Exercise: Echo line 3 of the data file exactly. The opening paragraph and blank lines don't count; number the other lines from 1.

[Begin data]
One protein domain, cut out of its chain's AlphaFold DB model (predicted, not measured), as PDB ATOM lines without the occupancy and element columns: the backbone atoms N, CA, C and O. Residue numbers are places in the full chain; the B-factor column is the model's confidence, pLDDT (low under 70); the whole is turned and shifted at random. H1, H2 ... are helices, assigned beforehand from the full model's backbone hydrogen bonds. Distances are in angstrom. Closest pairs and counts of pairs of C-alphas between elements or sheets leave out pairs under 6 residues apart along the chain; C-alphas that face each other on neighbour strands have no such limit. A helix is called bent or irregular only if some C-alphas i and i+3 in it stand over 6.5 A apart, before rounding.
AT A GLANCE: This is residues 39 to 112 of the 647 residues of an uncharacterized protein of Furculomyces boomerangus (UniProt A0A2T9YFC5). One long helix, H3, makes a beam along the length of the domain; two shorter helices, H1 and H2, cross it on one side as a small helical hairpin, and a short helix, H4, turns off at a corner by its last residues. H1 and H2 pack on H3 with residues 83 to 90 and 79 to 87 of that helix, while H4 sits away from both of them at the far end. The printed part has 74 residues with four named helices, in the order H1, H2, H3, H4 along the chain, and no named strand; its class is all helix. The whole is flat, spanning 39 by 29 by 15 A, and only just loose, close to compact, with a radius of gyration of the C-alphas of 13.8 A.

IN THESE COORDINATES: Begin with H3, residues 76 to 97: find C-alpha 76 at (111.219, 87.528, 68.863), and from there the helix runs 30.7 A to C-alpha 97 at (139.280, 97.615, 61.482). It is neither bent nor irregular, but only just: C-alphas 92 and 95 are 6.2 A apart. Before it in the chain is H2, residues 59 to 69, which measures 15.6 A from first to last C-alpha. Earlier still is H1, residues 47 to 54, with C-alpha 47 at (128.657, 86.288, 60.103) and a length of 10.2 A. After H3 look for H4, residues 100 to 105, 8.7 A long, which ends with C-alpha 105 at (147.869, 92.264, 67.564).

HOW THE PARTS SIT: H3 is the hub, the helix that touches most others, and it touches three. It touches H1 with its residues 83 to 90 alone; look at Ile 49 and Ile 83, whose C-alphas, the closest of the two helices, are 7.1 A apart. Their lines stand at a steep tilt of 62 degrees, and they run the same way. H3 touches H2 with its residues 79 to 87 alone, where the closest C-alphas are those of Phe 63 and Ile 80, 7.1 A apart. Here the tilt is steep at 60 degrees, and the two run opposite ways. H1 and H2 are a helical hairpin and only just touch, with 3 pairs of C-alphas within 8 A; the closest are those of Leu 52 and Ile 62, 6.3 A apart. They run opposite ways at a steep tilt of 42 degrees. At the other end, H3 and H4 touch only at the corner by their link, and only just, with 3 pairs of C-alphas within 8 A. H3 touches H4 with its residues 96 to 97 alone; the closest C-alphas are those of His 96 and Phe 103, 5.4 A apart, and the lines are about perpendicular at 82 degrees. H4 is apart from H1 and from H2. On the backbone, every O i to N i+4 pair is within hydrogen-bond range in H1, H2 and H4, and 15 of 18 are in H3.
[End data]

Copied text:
HOW THE PARTS SIT: H3 is the hub, the helix that touches most others, and it touches three. It touches H1 with its residues 83 to 90 alone; look at Ile 49 and Ile 83, whose C-alphas, the closest of the two helices, are 7.1 A apart. Their lines stand at a steep tilt of 62 degrees, and they run the same way. H3 touches H2 with its residues 79 to 87 alone, where the closest C-alphas are those of Phe 63 and Ile 80, 7.1 A apart. Here the tilt is steep at 60 degrees, and the two run opposite ways. H1 and H2 are a helical hairpin and only just touch, with 3 pairs of C-alphas within 8 A; the closest are those of Leu 52 and Ile 62, 6.3 A apart. They run opposite ways at a steep tilt of 42 degrees. At the other end, H3 and H4 touch only at the corner by their link, and only just, with 3 pairs of C-alphas within 8 A. H3 touches H4 with its residues 96 to 97 alone; the closest C-alphas are those of His 96 and Phe 103, 5.4 A apart, and the lines are about perpendicular at 82 degrees. H4 is apart from H1 and from H2. On the backbone, every O i to N i+4 pair is within hydrogen-bond range in H1, H2 and H4, and 15 of 18 are in H3.